Why Farmer Advocates Are Needed (And why not to play cards with one)
August 19, 2011
Last week I had the privilege of listening to farmer advocates who have worked with thousands of farmers around the nation for the past 25 years to find refinancing, get loans, appeal bad loan decisions, create new business plans, start markets and cooperatives, and much more.
Almost all of the farmer advocates I listened to last week had gray hair. Most were farmers themselves. And every one is tenacious. Scott Marlow with Rural Advancement Foundation International , who co-sponsored the meeting with Farm Aid, tells of witnessing a card game among the advocates that went on for hours, because every single player was absolutely unwilling to lose.
It takes that sort of passion to be a farm advocate. One North Carolina advocate I met, Benny Bunting, helps farmers who were wrongfully denied farm loans — with an 80% success rate in his appeals! One Latino farmer had four times been denied a loan for no legitimate reason; with this advocate’s help, the farmer got the loan. Farmer advocates like Mr. Bunting have helped thousands of farmers stay on the farm, but their efforts are working against the direction of current federal agricultural policy.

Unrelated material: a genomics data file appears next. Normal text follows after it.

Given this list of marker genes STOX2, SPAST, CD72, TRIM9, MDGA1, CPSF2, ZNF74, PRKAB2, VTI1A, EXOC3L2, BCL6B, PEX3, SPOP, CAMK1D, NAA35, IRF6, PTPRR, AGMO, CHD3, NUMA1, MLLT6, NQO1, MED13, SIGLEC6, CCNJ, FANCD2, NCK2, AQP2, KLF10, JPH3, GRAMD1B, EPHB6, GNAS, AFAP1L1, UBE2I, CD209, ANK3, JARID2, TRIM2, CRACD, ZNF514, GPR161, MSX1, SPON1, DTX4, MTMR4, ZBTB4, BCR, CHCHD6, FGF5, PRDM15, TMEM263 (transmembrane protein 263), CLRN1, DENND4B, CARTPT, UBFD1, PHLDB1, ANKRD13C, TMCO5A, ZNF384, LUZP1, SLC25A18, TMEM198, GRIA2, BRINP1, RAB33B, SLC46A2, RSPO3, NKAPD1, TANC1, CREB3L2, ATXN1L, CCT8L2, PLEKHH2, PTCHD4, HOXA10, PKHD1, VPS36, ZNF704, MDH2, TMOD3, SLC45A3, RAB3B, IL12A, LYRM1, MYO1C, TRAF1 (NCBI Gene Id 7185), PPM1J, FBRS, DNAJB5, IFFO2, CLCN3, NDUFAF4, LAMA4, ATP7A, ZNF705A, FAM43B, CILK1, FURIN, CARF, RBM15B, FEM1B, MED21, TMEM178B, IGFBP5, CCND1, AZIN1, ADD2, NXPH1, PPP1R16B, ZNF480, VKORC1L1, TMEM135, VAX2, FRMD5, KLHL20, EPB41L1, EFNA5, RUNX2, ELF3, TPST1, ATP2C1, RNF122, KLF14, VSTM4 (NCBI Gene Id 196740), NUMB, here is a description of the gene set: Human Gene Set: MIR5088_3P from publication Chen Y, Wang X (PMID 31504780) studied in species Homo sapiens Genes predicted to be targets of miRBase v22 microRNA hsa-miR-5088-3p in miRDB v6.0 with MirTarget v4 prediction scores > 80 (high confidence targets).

We are at a crossroads right now in our national discussion about farm policies. One of the few hopeful things to come out from this summer’s budget fights is the recognition that we cannot justify paying absentee farmers hundreds of thousand dollars in un-earned subsidies. But others propose to cut funding for farm lending, which has always been central to helping farmers through turbulent times, and House Republicans propose to cut conservation programs. Do they think we don’t need to protect the soil that is the foundation of our nation’s current and future food security or the water that we need to live? Does Congress care about the support structure that helps farmers and rural communities thrive?
Farmer advocates are inspiring people who give their passion and talents to help keep farmers in business. If only Congress would cooperate with policies that support farmers of all sizes, protect their land and water, and support the financial solvency of their rural communities, perhaps we wouldn’t need so many of them.